35 ἐξῆλθον δὲ ἰδεῖν τὸ γεγονὸς καὶ ἦλθον πρὸς τὸν Ἰησοῦν, καὶ εὗρον καθήμενον τὸν ἄνθρωπον ἀφ' οὗ τὰ δαιμόνια ἐξῆλθεν ἱματισμένον καὶ σωφρονοῦντα παρὰ τοὺς πόδας τοῦ Ἰησοῦ, καὶ ἐφοβήθησαν.
Then they came out to see what had happened and went to Jesus, and came upon the man out of whom the demons had exited having been clothed and right-minded seated at the feet of Jesus and they were afeared.
ἐξῆλθον: AAI 3p, ἐξέρχομαι, 1) to go or come forth of
ἰδεῖν: AAInf, ὁράω, 1) to see with the eyes  2) to see with the mind, to perceive, know
γεγονὸς: PerfAPart asn, γίνομαι, 1) to become, i.e. to come into existence, begin to be, receive being
ἦλθον: AAI 3p, ἔρχομαι, 1) to come  1a) of persons 
εὗρον: AAI 3p, εὑρίσκω, 1) to come upon, hit upon, to meet with
καθήμενον: PMPart asm, κάθημαι, 1) to sit down, seat one's self  2) to sit, be seated, of a place occupied  2a) to have a fixed abode, to dwell
ἐξῆλθεν: AAI 3s, ἐξέρχομαι, 1) to go or come forth of
ἱματισμένον: PerfPPart asm, ἱματίζω, 1) to clothe
σωφρονοῦντα: PAPart asm, σωφρονέω, 1) to be of sound mind  1a) to be in one's right mind
ἐφοβήθησαν: API 3p, to strike with fear, scare, frighten. Middle or passive as here, to be put in fear, take fright
1. I have not heard anyone use the word ‘afeared’ since the passing of my grandfather, but it is my way of expressing the passive voice in this fright. They were put to fright; the fear was evoked, not their selected reaction. In case we miss this motive, Luke reiterates it in v.37.
2. I love Luke’s description of the man. What a blessing after such torment to simply be clothed, right-minded, and sitting - at Jesus’ feet! 

36 ἀπήγγειλαν δὲ αὐτοῖς οἱ ἰδόντες πῶς ἐσώθη  δαιμονισθείς.
Then the ones who saw reported to them how the one having been demonized was rescued.
ἀπήγγειλαν: AAI 3p, ἀπαγγέλλω, 1) to bring tidings (from a person or a thing), bring word, report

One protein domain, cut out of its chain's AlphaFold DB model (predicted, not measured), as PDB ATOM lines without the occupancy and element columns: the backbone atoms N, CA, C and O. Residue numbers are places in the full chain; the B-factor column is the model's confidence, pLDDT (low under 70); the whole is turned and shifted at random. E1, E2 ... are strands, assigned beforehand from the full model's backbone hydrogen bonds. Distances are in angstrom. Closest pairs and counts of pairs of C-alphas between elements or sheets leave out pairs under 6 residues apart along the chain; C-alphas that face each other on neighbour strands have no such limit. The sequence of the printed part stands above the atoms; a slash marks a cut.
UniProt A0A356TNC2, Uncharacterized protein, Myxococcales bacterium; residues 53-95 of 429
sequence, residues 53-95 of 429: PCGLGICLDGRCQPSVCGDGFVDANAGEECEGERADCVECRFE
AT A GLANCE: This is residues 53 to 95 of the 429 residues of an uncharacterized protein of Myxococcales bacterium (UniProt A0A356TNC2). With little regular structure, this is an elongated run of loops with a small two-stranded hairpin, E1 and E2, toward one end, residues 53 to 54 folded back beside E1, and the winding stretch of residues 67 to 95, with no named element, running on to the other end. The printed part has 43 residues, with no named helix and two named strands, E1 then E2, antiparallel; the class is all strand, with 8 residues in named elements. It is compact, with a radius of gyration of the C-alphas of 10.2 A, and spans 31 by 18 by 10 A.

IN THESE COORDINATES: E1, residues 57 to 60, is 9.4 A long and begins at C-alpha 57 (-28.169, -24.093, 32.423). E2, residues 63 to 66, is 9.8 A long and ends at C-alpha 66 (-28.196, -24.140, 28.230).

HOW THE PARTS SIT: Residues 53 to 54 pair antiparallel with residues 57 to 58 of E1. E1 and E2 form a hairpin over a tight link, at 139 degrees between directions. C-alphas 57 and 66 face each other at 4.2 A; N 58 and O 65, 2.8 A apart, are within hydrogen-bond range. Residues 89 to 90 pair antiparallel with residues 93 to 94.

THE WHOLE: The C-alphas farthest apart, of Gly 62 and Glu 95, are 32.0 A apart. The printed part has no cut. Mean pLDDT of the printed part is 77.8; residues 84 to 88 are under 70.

ἰδόντες: AAPart npm, ὁράω, 1) to see with the eyes  2) to see with the mind, to perceive, know
ἐσώθη: API 3s, σῴζω, 1) to save, keep safe and sound, to rescue from danger or destruction
δαιμονισθείς: APPart nsm, δαιμονίζομαι, 1) to be under the power of a demon. 
1. One wonders what the initial report was, to bring people out to see what had happened, if this secondary report is about the man who had been demonized. Had they forgotten about him and only initially reported about the loss of the herd? I’ve noticed over the last few weeks that Luke’s stories seem to refocus the attention to the victim and not to the hoopla surrounding the victim or the victim’s rescue.
2. I shy away from ‘save’ language for σῴζω, preferring ‘rescued’ here, because ‘saved’ has taken on such religious connotation of an eternal heaven/hell nature and it is a far more meaningful, rich, and lovely word than that.

 37καὶ ἠρώτησεν αὐτὸν ἅπαν τὸ πλῆθος τῆς περιχώρου τῶν Γερασηνῶν 
ἀπελθεῖν ἀπ' αὐτῶν, ὅτι φόβῳ μεγάλῳ συνείχοντο: αὐτὸς δὲ ἐμβὰς εἰς 
πλοῖον ὑπέστρεψεν.
And all the people of the surrounding region of the Gerasenes begged him to go from them, because they were held together in great fear; Then having boarded onto a boat he went back.
ἠρώτησεν: AAI 3s, ἐρωτάω, 1) to question  2) to ask  2a) to request, entreat, beg, beseech
ἀπελθεῖν: AAInf ἀπέρχομαι, 1) to go away, depart 
συνείχοντο: IPI 3p, συνέχω, 1) to hold together  1a) any whole, lest it fall to pieces or something fall away from it  2) to hold together with constraint, to compress
ἐμβὰς: AAPart nsm, ἐμβάλλω, 1) to throw in, cast into 
ὑπέστρεψεν: AAI 3s, ὑποστρέφω, 1) to turn back  1a) to turn about  2) to return
1. Unlike ἐπερωτάω in v. 30 above, ἐρωτάω is a kind of questioning that often takes the form of a request. See the charts below comparing ἐπερωτάω and ἐρωτάω.
2. I read thick tension here. The whole surrounding region is begging Jesus to go and they are bound together by fear.
3. Is it irony that those who had once chained the demonized man are now bound, literally ‘held together’ by fear (συνέχω = συν together + έχω to hold)? The ESV says, “seized with great fear,” but it is a different verb than the word “seized” used in v.29.

38 ἐδεῖτο δὲ αὐτοῦ  ἀνὴρ ἀφ' οὗ ἐξεληλύθει τὰ δαιμόνια εἶναι σὺν αὐτῷ: 
ἀπέλυσεν δὲ αὐτὸν λέγων,
Then the man out of whom the demons had gone to him was begging (bound?) to be with him; but he freed him saying,